Universal Pictures. Released November 10, 1930. 75 minutes. Directed by Rupert Julian, John Willard. Starring Helen Twelvetrees, Raymond Hackett, Neil Hamilton, Lilyan Tashman, Jean Hersholt, Montagu Love, Lawrence Grant, Theodore von Eltz, Blanche Friderici, Elizabeth Patterson.
The following is an excerpted chapter from my book, Helen Twelvetrees, Perfect Ingenue, which is coming very soon (save a place on your Christmas list!). The book includes 32 such chapters—one for each of Helen's films—plus a biographical section that runs almost as long as all of those film reviews combined.
I'm posting this section for The Universal Blogathon being hosted by Silver Scenes this Halloween weekend (Note: The screen captures won't appear in the book.).
Lost movie. A Spanish-language version was filmed separately. It is also lost.
This is Universal’s first talking version of the old dark house classic The Cat and the Canary. Author John Willard’s chiller originated on Broadway in 1921 and was most famously—and effectively—made as a silent at Universal by Expressionist director Paul Leni just a few years earlier in 1927. Paramount made it again in 1939 with Bob Hope wringing all of the laugh possibilities out of the story opposite Paulette Goddard in a version that is favored by many fans.
Not only is this 1930 adaptation, The Cat Creeps, lost, but so too is the Spanish-language version of the film, La voluntad del Muerto, starring Lupita Tovar and Antonio Moreno. Dual language production on The Cat Creeps ran around the clock at Universal with Rupert Julian directing the English-language version during the days, and Tovar, Moreno, and the Spanish-language company arriving overnight to appear in that version directed by George Melford.
A few key clips from the English-language film do survive in the Universal comedy short Boo! (1932). Luckily, Helen is featured in all of them.
Brief bits of action from The Cat Creeps are intercut with footage from Nosferatu (1922) and Frankenstein (1931) to form the nightmare of a young man (Morton Lowry) who nodded off while reading Dracula over a snack of milk and lobster. These clips reveal scenes familiar to anyone who has seen either the 1927 or 1939 versions of The Cat and Canary, and show that this first talkie version of the story probably had as much in common with the other two films as we know they did with one another.
Also surviving are the four double-sided sound discs recording the soundtrack of The Cat Creeps. Those who have heard the disc note the lack of a musical soundtrack except during the beginning and end credits; the somewhat patchy and stilted dialogue; and scary sound effects such as wind and rain, eerie howls, and creaking doors. By the same token, no less an authority than film historian William Everson, who had a chance to listen to those sound discs, concluded “it seems to be fair to assess The Cat Creeps as a better-paced and less creaky film that we have reason to expect.”
A report from a Hollywood preview published in Motion Picture News some two months before the official premiere of The Cat Creeps reveals an attempt to vary the climax, but journalist Dan Ashbaugh reported those changes were “the weakest feature,” leaving fellow viewers “visibly disappointed … with an ending totally different than the stage offering.” Ashbaugh adds, “the Laemmles have ordered considerable more shooting with a changed finish carrying added punch.” During the reshoots star Helen Twelvetrees was back and forth between Universal Studios for The Cat Creeps and Arizona desert locations for her next film, Pathé’s The Painted Desert. The Cat Creeps premiered on November 10, 1930, with details provided in the contemporary reviews closely matching the action we can still see in both the earlier and later films.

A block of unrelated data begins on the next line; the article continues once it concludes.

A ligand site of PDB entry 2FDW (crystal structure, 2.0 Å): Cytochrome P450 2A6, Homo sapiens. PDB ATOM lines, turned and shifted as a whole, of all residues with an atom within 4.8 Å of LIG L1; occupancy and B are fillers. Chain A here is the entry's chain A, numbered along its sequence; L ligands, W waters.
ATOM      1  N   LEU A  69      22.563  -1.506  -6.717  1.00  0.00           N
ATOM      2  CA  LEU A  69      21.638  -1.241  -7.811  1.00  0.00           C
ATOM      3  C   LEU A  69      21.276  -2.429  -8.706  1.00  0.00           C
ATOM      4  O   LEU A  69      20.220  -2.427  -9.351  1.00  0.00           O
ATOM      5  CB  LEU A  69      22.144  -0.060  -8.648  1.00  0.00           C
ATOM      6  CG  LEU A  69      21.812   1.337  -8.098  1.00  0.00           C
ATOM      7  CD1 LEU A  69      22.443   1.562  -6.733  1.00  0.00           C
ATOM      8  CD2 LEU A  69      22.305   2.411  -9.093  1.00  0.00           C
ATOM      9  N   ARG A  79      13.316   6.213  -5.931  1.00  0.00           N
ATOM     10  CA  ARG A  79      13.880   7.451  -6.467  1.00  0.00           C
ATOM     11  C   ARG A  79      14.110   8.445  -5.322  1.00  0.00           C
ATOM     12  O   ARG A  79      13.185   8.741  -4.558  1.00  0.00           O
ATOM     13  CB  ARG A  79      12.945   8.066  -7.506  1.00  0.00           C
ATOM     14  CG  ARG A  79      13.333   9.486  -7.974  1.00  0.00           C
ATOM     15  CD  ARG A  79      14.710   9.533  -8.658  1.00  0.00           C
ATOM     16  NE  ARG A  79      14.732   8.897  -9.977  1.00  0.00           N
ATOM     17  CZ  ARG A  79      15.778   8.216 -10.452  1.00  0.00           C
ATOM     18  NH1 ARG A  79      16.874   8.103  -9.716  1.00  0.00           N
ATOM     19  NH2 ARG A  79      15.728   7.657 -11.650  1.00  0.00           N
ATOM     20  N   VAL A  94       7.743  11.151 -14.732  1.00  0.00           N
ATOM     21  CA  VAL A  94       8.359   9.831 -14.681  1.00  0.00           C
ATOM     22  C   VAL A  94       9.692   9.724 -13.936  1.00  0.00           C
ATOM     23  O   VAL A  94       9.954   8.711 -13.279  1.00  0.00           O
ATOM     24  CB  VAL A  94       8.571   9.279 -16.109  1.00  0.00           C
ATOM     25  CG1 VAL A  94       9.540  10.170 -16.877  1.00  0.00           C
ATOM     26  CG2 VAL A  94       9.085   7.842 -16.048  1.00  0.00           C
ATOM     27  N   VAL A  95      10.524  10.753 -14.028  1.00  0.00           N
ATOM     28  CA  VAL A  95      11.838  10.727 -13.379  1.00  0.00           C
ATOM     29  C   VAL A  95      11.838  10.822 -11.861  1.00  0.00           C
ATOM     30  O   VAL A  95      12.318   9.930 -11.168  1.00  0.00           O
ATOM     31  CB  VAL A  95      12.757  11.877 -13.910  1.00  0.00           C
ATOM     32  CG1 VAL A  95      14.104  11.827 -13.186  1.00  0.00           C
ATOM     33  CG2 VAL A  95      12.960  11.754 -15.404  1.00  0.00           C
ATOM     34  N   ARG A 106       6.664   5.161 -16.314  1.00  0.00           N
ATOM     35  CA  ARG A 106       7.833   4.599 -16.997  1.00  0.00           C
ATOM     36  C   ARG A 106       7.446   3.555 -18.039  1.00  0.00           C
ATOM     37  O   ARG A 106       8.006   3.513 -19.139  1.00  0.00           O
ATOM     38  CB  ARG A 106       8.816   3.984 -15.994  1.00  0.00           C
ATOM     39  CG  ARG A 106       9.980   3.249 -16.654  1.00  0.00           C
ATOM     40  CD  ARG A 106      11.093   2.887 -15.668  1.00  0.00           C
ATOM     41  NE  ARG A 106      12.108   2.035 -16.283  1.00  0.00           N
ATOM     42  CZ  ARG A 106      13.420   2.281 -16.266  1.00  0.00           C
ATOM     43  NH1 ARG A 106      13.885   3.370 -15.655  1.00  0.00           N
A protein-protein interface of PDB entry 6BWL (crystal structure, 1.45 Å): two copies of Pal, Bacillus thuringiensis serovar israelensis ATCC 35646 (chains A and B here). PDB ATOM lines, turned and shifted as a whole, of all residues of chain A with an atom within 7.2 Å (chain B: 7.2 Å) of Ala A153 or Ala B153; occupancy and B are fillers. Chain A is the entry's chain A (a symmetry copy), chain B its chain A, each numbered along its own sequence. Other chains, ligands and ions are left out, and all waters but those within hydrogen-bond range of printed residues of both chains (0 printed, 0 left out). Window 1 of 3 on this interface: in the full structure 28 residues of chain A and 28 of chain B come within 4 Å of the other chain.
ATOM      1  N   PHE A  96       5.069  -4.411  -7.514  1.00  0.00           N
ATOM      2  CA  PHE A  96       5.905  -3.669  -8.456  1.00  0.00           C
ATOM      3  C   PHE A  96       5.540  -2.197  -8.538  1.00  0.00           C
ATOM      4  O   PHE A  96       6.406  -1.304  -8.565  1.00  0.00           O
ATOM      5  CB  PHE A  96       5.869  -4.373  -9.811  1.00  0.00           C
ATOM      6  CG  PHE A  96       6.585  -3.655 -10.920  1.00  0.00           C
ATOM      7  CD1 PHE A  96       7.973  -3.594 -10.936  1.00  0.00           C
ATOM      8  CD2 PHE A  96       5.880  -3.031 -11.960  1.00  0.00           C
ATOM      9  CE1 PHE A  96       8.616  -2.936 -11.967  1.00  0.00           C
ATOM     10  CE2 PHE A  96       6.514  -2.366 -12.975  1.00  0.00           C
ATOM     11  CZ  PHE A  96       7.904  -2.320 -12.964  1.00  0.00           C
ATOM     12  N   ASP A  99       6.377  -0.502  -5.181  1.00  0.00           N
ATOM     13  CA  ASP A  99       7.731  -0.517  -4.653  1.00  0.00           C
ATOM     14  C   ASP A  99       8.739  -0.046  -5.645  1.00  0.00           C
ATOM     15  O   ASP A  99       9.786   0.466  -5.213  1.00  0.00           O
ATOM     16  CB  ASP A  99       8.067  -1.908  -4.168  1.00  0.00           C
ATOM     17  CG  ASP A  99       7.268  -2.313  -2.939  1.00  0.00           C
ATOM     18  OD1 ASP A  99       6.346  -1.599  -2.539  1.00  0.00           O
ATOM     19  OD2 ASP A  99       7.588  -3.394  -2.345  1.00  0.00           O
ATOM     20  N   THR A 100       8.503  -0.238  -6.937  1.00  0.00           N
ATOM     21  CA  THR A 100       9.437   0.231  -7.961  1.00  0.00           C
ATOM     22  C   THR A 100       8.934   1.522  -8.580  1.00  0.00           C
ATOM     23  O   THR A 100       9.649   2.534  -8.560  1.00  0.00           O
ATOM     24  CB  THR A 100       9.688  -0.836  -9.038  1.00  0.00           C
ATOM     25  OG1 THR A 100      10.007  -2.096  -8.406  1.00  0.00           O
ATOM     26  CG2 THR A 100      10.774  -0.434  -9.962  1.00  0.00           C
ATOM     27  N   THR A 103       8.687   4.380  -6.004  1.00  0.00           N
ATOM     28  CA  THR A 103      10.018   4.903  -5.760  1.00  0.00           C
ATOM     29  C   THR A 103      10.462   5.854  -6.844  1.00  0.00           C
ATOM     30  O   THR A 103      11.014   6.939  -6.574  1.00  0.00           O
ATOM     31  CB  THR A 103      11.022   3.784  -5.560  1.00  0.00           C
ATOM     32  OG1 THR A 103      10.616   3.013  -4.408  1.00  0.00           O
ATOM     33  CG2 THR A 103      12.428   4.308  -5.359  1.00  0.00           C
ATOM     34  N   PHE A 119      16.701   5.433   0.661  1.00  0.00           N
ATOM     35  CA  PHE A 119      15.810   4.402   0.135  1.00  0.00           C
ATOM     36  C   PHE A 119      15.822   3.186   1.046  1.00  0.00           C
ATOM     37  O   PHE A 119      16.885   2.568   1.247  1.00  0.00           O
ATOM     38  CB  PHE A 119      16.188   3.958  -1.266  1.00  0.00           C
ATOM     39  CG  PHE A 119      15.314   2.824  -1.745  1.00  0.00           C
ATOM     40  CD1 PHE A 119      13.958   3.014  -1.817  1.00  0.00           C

Based on the scant few minutes viewed within Boo!, there’s little reason to believe that The Cat Creeps was much different from either the 1927 or 1939 version of The Cat and Canary. The classic mystery story is now a familiar one:
Twenty years after the death of eccentric millionaire Cyrus West, a group of relatives are called to his creepy mansion for the reading of his will. The executor of the will, Mr. Crosby (Lawrence Grant), is first to arrive, greeted by West’s loyal West Indian servant Mam’ Pleasant (Blanche Frederici). The usual cast of potential heirs are then introduced as each arrives, with Annabelle West (Helen Twelvetrees) the last to enter before the midnight reading of the will.
Since West’s relatives had tried to drive him crazy at the end of his life—like a cat toying with a canary—he has added a stipulation to his will that names a back-up heir in case his first choice be deemed insane.
Annabelle is named heir and the second name remains sealed in an envelope kept in Crosby’s pocket. A third envelope comes to Annabelle, its contents pointing the path to a valuable diamond necklace. During a private conversation between Annabelle and lawyer Crosby, a secret panel opens in the wall behind them and a claw-like hand emerges to grab Crosby, who’s pulled inside the wall. Annabelle’s screams bring the other relatives running, but her wild story and the lack of witnesses cast doubts upon her sanity. The name in the second envelope takes on new importance, especially since it has disappeared with Crosby.
Annabelle next discovers the necklace revealed in the third envelope, but when she turns in for the night the claw reemerges, this time from a panel above her bed, to snatch the necklace. More screams from Annabelle and increased doubt from the others. Those doubts dissipate when a wall panel finally opens in front of everybody, terrifying them as Crosby’s corpse sways for a moment before dropping to the floor. Annabelle is redeemed, but the guests now have to face the fact that there is a murderer somewhere in the house.
Each of the three key scenes involving the creepy claw emerging from the wall panels can still be viewed in the ten-minute short Boo!